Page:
TABLE 1
Direction and Pitch of Spiral Winding
Conductor Layer Winding Pitch Shielding Layer Winding Pitch
1 (Innermost 80 mm Left- 1 (Innermost 125 mm Right-
Layer) Handed Winding Layer) Handed
Winding
2 115 mm Left- 2 305 mm Right-
Handed Winding Handed
Winding
3 300 mm Left- 3 580 mm Left-
Handed Winding Handed
Winding
4 580 mm Right- 4 (Outermost 100 mm Left-
Handed Winding Layer) Handed
Winding
5 150 mm Right-
Handed Winding
6 (Outermost 80 mm Right-
Layer) Handed Winding

TABLE 2
Winding Pitch
Longitudinal Transverse Longitudinal Transverse
Magnetic Magnetic Magnetic Magnetic
Conductor Field Field Shielding Field Field
Layer (Gauss) (Gauss) Layer (Gauss) (Gauss)
1 (Innermost  19 105 1 (Innermost  4 333
Layer) Layer)
2  60 204 2  82 245
3 115 297 3 110 161
4 135 384 4 (Outermost  94  79
Layer)
5 124 467
6 (Outermost  82 545
Layer)

TABLE 3
Direction and Pitch of Spiral Winding
Conductor Layer Winding Pitch Shielding Layer Winding Pitch
1 (Innermost 80 mm Left- 1 (Innermost 100 mm Right-
Layer) Handed Winding Layer) Handed
Winding
2 120 mm Left- 2 230 mm Left-
Handed Winding Handed
Winding
3 320 mm Left- 3 640 mm Right-
Handed Winding Handed
Winding
4 600 mm Right- 4 120 mm Right-
Handed Winding Handed
Winding
5 171 mm Right- 5 (Outermost 85 mm Right-
Handed Winding Layer) Handed
Winding
6 103 mm Right-
Handed Winding
7 (Outermost 70 mm Right-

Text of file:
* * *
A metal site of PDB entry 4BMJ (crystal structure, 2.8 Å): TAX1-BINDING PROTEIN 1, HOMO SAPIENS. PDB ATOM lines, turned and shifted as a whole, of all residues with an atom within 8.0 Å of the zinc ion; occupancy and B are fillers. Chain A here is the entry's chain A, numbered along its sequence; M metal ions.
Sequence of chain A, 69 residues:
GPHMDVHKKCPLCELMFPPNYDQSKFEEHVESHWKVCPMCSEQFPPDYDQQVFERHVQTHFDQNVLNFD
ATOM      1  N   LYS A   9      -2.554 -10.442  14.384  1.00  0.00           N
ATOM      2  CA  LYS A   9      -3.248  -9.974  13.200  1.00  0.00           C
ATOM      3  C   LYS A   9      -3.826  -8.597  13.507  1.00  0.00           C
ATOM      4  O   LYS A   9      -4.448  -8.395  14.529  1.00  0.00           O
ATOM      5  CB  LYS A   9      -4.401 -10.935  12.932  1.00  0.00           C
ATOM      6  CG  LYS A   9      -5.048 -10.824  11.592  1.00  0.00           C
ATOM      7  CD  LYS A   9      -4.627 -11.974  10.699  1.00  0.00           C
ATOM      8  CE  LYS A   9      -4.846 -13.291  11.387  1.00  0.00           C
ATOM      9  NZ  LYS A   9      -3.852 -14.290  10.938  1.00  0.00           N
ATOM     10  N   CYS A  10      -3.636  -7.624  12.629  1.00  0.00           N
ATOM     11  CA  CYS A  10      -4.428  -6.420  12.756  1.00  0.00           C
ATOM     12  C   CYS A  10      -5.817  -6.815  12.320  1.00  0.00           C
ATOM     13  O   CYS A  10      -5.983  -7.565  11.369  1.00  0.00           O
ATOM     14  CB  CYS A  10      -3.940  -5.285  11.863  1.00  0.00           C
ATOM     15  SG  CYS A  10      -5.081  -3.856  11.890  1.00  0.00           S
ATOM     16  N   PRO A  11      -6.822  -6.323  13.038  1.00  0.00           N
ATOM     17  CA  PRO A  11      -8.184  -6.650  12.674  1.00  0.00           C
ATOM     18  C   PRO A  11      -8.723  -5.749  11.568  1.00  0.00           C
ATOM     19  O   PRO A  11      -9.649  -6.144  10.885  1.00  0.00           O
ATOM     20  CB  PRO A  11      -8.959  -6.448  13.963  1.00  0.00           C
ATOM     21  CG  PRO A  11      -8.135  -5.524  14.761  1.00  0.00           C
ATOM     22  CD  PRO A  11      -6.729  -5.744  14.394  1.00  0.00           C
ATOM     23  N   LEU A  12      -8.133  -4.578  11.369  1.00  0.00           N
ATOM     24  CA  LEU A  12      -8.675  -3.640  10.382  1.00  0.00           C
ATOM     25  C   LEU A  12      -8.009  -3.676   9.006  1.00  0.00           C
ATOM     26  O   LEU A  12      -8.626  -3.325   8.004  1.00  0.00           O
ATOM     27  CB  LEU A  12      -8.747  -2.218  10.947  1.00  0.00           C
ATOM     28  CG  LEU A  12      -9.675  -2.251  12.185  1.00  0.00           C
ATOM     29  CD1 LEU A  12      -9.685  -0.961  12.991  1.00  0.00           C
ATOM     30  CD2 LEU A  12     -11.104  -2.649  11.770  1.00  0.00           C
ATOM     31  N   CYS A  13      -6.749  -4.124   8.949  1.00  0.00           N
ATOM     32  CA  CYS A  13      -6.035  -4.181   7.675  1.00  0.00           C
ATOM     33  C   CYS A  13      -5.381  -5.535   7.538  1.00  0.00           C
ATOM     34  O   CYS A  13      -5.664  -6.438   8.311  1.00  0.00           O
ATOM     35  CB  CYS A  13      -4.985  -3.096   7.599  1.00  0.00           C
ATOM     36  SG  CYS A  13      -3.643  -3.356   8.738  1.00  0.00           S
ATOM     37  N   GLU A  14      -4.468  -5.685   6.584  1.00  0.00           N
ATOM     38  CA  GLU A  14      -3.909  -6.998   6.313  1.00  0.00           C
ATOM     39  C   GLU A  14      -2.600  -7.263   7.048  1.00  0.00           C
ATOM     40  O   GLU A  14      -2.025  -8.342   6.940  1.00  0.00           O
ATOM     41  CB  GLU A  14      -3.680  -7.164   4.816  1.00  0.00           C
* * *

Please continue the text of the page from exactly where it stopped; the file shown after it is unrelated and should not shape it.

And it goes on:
Layer) Handed Winding

In the superconducting cable for alternating current according to the present invention, optimizing combinations of the winding directions and winding pitchs of the conductor and shielding layers makes it possible to uniform currents each flowing through each layer. Moreover, reducing the longitudinal magnetic field permits the alternating current loss caused in the cable to be reduced remarkably. Hence, loss of power caused when transmitted through this superconducting cable can be lowered, and cooling power required to cool the superconducting cable can thus be lowered. An energy saving effect is excellent. For such global objects as saving energy resources which are limited and suppressing the generation of CO2, the superconducting cable of the present invention is remarkably effective.

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Reference
1Olsen, et al., "Loss and Inductance Investigations in a 4-layer Superconducting Prototype Cable Conductor", IEEE Transactions on Applied Superconductivity, vol. 9, No. 2, pp. 833-836, (Jun. 1999).
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Classifications
U.S. Classification174/125.1, 505/232, 505/230, 505/231, 29/599
International ClassificationH01B12/02, H01B12/06
Cooperative ClassificationH01B12/02, Y02E40/641, Y10T29/49014
European ClassificationH01B12/02